Partner Portrait – Sustainable Supply Chain Management with Migros

Migros is one of the most sustainable retailers in the world and has set itself ambitious goals. Since the start of 2018, Migros has introduced internal CO2 pricing and is now compensating for all greenhouse gas emissions that are created by the air transportation of its goods in specially developed climate protection projects. These are realised by myclimate in the Migros supply chain internationally and throughout Switzerland. Thomas Paroubek, Head of Sustainability & Quality Management at Migros, talks to myclimate about Migros’s general commitment to climate protection and specific projects.

Migros; Air Freight; offsetting; insetting

Thomas Paroubek, Head of Sustainability & Quality Management at Migros, is proud that Migros can do away with some air transportation from abroad thanks to beef sourced from Romania.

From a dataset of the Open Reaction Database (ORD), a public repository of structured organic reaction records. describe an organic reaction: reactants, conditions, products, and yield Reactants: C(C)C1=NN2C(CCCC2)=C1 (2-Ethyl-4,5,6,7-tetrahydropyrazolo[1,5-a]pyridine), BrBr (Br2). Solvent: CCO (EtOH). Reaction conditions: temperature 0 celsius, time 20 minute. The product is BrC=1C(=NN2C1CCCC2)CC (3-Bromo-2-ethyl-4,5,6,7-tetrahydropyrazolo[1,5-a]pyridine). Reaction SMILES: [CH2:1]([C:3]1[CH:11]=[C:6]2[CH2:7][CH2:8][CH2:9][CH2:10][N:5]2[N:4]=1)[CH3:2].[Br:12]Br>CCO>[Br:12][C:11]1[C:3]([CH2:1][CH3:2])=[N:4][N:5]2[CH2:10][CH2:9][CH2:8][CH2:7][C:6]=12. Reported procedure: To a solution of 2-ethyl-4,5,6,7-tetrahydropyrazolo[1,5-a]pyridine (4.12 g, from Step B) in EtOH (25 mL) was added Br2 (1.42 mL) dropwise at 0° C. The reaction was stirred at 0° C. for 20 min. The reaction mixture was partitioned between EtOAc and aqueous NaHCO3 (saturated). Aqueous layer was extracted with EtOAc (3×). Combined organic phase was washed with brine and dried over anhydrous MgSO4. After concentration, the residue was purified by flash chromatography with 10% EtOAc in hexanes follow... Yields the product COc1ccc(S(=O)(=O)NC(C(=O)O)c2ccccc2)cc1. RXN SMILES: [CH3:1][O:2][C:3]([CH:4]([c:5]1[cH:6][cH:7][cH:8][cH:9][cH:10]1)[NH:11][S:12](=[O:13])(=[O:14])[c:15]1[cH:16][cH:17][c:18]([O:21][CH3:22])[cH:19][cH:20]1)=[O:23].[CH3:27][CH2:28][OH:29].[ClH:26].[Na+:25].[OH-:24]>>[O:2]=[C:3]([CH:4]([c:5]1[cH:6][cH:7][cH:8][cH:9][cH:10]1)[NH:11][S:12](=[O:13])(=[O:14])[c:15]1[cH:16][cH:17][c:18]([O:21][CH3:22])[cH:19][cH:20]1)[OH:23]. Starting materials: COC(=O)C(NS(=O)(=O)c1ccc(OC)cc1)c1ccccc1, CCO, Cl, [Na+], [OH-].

Mr Paroubek, as part of its sustainability strategy, Migros is committed to the UN Global Compact, a United Nations (UN) initiative that was founded by the recently deceased Kofi Annan. Its goal is for companies to do business sustainably. Where is Migros in relation to its own sustainability objectives?

We are on track! Despite the difficult market environment, sustainability is part of Migros’s DNA, as can be sensed in the company’s daily work. However, for us sustainability is not a goal but a process of constant further development. We pursue milestones holistically in all dimensions of sustainability and assess them regularly. We focus on the areas in which we at Migros can have the greatest impact, and this is largely in our product value-creation chains. And this is where the my M climate fund comes into play…

Since the start of the year, Migros has been compensating for all greenhouse gas emissions that are created by the air transportation of its goods in specially developed climate protection projects. Why does Migros want to compensate for its emissions in its own supply chain?